Anderson students paint mural to decorate garden
From the Anderson Independent Mail Article by Charmaine Smith-Miles
[caption id="attachment_26618" align="alignleft" width="300"] Southwood Academy of the Arts middle school student Jessica Webb helps paint a mural on a building with teacher Joshua Powell and volunteer Marci Sloan at G Street Community Park in Anderson.[/caption] After hours of painting, a group of eighth-grade students admired the progress they made on a mural that will serve as a backdrop for a community garden on an empty lot on G Street in Anderson. "I thought it would be a tough process," said one of the painters, 14-year-old Jessica Webb. "But it has actually been a lot of fun. It feels good to brighten up the community and to shine a little light on it." The students who painted the mural are part of the Arts in Basic Curriculum offered at Southwood Academy of the Arts. They have spent three years attending art classes every day of the week. And as they prepare to finish their middle school careers, they tackle a "legacy" project that becomes a piece of art that they leave behind for their school or their community, their teacher, Joshua Powell said. The school's last two projects were wood sculptures that were completed and made part of the school's campus. This time, they decided to tackle a project off campus. So, they spent an hour Sunday, about six hours Monday and will spend another four hours on Tuesday painting a 5 feet high by 30 feet long mural at the G Street Community Garden. "I offered the students this chance to give back," Powell said. Powell also said the project cost about $1,000 and was paid for using part of a grant from the South Carolina Arts Commission. The mural is painted on the side of a cement-block building which is located on the lot directly behind the garden. Members of Artisan Church, many of whom live on the city's "alphabet streets," planted the G Street Community Garden in June 2015, and have now expanded the garden from four raised beds to eight. The 28 residents who live along the street are encouraged to pick the produce grown in the garden, said Marci Sloan, who is the garden's manager. Sloan's husband, Jay, is the pastor at the Artisan Church, which meets on Market Street in Anderson. In March 2015, the Sloans bought the empty lot at 319 G Street and started recruiting help from the congregation in clearing the lot and planting the garden. Now, the lot, which was once an acre of overgrown weeds and brush, is decorated with tables and benches and a bed of flowers. One of the raised beds is full of almost-ready-to-pick carrots, and others are planted with tomatoes, herbs and different kinds of peas. And the mural behind it all depicts a scene of city and rural life — meant to show the character of the Anderson community. The design for the mural was completed by the students, Powell said. He said the students were divided up into eight groups and then Marci Sloan selected the design she liked best. "We want this mural and the garden to be a focal point for the community," she said. "The whole city is something for residents to be proud of. We want to make others aware of something good going on in the community here." Alex Irby, Ashley Kozikowski, Garrett Patterson, Rylyn Wood and Jessica Webb put together the design that was selected. "It's cool that our design was chosen," said Irby, 14. "We want this to be a peaceful place." Image above: Southwood Academy of the Arts middle school students look at a partially painted mural on a building with teacher Joshua Powell (right) at G Street Community Park in Anderson.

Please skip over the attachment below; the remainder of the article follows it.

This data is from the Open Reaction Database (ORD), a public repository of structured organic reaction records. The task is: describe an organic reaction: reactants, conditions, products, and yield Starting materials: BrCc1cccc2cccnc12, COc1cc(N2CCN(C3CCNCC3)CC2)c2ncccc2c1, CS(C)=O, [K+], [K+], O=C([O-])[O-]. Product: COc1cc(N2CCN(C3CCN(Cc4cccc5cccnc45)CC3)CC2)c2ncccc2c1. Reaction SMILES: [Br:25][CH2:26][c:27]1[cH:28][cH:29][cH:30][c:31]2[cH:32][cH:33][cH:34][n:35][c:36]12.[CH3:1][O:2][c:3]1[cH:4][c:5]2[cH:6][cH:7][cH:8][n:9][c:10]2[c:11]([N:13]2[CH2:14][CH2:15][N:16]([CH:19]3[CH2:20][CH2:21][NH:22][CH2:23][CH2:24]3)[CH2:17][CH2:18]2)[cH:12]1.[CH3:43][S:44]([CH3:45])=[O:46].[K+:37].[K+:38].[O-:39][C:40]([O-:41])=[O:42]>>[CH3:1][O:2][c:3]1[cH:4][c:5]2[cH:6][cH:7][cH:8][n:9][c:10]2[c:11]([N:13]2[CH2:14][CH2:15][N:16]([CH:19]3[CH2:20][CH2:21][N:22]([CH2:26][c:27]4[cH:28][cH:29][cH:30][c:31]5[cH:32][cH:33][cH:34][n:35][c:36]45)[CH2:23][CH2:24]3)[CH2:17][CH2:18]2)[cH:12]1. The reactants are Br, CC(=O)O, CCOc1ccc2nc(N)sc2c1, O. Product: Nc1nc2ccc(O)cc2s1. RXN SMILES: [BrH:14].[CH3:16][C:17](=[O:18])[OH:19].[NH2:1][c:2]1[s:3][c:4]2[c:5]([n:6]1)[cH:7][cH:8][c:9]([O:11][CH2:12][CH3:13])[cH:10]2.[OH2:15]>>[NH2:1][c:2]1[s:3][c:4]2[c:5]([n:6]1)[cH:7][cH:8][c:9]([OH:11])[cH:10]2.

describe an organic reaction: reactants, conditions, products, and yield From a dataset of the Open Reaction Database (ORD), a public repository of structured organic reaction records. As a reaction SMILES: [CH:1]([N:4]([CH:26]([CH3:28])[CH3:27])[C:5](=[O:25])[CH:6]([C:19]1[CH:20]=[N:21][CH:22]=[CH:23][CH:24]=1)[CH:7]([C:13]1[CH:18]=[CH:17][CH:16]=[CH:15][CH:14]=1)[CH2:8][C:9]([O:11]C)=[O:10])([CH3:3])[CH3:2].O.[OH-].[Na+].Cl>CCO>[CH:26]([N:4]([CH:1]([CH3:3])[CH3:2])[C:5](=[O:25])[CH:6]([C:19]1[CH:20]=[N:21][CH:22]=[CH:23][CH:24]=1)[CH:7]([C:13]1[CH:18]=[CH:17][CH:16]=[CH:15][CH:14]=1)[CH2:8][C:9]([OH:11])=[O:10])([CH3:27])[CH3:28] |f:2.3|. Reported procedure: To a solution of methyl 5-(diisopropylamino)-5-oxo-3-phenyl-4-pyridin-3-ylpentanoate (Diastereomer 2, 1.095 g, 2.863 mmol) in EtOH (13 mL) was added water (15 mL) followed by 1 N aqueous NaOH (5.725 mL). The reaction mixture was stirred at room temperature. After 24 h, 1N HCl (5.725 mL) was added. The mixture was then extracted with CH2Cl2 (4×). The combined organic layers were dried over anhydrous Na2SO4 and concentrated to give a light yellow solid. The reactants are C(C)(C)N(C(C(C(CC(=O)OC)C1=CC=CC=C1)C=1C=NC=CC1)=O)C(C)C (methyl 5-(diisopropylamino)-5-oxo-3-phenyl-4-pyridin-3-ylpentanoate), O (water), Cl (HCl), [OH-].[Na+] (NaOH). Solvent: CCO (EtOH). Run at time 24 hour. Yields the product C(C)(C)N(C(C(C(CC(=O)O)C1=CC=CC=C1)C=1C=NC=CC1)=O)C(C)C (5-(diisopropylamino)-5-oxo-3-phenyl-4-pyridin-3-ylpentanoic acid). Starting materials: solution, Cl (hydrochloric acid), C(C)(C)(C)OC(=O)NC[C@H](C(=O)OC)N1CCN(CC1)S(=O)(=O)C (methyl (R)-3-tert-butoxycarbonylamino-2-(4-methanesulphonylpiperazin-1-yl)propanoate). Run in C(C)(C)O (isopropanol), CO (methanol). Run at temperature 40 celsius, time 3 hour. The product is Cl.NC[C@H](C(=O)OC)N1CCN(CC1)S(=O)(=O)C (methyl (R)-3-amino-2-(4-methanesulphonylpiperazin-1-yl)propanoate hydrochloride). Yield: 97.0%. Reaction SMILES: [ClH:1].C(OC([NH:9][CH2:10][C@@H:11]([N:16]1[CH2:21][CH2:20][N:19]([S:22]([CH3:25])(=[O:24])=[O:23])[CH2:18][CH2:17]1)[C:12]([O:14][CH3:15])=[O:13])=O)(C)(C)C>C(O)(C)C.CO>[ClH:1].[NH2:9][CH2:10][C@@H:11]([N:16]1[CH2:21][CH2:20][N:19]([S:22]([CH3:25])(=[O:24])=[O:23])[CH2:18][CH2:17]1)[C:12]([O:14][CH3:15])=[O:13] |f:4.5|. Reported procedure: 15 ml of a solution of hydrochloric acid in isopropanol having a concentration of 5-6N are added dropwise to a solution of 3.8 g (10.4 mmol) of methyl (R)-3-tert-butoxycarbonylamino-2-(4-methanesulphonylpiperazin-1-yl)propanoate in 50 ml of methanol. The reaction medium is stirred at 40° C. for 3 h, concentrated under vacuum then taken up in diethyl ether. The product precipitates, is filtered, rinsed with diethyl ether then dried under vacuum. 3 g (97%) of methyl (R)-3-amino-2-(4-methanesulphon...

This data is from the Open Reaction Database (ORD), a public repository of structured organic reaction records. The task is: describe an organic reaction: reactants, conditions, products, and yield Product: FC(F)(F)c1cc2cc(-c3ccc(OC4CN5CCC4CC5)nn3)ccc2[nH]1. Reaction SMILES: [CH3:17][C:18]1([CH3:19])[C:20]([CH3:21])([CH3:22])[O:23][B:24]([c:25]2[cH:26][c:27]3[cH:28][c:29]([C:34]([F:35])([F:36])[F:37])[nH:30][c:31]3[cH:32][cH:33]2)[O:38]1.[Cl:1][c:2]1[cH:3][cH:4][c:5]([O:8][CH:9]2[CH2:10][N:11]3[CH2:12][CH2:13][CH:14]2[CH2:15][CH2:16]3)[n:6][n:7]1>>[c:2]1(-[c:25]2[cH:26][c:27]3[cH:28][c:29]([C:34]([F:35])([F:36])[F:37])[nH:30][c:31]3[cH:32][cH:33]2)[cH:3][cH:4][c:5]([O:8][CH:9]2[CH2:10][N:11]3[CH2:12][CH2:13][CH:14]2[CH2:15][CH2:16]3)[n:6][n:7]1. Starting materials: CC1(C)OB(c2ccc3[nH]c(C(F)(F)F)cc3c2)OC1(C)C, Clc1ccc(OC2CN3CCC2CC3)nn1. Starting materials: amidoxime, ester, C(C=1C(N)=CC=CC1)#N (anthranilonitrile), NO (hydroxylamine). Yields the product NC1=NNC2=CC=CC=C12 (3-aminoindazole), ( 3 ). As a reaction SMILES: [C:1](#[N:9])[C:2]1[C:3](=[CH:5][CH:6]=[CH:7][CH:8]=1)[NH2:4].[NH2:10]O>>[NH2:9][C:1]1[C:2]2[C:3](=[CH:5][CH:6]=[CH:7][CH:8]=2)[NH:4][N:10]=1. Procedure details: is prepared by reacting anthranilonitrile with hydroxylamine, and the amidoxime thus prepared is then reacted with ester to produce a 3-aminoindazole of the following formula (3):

City of Norcross, Ga., seeks proposals for mural project
The city of Norcross, Ga., through the Norcross Public Arts Commission (NPAC) seeks concept proposals for an original, innovative mural on the building shown above. The honorarium is $15,000. Proposals must be received by July 10, 2015. Complete guidelines and submission instructions are available online. Via: Norcross Public Arts Commission
International street artist brings 3-D skills to Charleston
From the Charleston Post and Courier Article and photo by Sydney Franklin